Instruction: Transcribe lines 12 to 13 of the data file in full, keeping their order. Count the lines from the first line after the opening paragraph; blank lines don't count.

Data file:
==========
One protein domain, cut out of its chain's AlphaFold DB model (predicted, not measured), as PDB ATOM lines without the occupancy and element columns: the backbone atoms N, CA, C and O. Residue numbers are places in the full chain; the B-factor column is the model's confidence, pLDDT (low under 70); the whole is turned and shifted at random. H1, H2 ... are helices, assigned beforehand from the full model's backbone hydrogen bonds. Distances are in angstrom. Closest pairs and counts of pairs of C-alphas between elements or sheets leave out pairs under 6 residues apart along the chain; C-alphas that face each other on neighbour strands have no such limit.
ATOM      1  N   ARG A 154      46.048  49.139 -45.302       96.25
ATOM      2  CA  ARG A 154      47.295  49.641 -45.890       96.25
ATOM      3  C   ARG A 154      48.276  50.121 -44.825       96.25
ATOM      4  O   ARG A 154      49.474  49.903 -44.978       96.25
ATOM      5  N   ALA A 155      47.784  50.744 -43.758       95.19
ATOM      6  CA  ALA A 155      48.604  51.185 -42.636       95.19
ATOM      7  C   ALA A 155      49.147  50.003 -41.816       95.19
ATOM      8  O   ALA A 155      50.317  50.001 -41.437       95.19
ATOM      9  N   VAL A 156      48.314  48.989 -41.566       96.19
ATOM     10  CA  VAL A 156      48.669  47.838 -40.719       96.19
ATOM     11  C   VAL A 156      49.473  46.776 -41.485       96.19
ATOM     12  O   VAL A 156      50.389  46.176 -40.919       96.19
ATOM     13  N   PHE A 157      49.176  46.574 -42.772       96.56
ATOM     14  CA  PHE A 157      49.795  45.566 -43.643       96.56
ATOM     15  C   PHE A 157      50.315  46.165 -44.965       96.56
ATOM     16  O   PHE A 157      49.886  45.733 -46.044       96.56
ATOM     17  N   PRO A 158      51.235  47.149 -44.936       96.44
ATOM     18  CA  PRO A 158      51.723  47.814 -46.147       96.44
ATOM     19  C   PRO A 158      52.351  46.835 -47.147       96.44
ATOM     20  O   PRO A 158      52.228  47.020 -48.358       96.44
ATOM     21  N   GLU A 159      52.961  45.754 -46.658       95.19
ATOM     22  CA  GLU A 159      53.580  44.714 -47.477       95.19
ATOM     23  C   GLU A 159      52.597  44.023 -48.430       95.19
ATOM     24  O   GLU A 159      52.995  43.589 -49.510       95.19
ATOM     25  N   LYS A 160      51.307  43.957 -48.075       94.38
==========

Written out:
ATOM     12  O   VAL A 156      50.389  46.176 -40.919       96.19
ATOM     13  N   PHE A 157      49.176  46.574 -42.772       96.56